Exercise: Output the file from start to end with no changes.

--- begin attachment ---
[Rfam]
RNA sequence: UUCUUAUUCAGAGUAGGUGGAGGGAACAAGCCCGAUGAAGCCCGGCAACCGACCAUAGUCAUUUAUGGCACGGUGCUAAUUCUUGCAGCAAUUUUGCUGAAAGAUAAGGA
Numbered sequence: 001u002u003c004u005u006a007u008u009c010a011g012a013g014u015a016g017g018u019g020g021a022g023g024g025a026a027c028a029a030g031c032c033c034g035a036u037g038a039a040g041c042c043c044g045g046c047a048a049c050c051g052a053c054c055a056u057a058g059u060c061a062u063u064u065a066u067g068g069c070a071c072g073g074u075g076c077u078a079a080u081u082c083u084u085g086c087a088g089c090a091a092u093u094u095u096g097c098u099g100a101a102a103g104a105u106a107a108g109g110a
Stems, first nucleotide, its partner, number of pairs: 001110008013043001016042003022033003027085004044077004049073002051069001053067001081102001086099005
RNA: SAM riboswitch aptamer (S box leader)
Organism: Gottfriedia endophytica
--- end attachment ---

[Rfam]
RNA sequence: UUCUUAUUCAGAGUAGGUGGAGGGAACAAGCCCGAUGAAGCCCGGCAACCGACCAUAGUCAUUUAUGGCACGGUGCUAAUUCUUGCAGCAAUUUUGCUGAAAGAUAAGGA
Numbered sequence: 001u002u003c004u005u006a007u008u009c010a011g012a013g014u015a016g017g018u019g020g021a022g023g024g025a026a027c028a029a030g031c032c033c034g035a036u037g038a039a040g041c042c043c044g045g046c047a048a049c050c051g052a053c054c055a056u057a058g059u060c061a062u063u064u065a066u067g068g069c070a071c072g073g074u075g076c077u078a079a080u081u082c083u084u085g086c087a088g089c090a091a092u093u094u095u096g097c098u099g100a101a102a103g104a105u106a107a108g109g110a
Stems, first nucleotide, its partner, number of pairs: 001110008013043001016042003022033003027085004044077004049073002051069001053067001081102001086099005
RNA: SAM riboswitch aptamer (S box leader)
Organism: Gottfriedia endophytica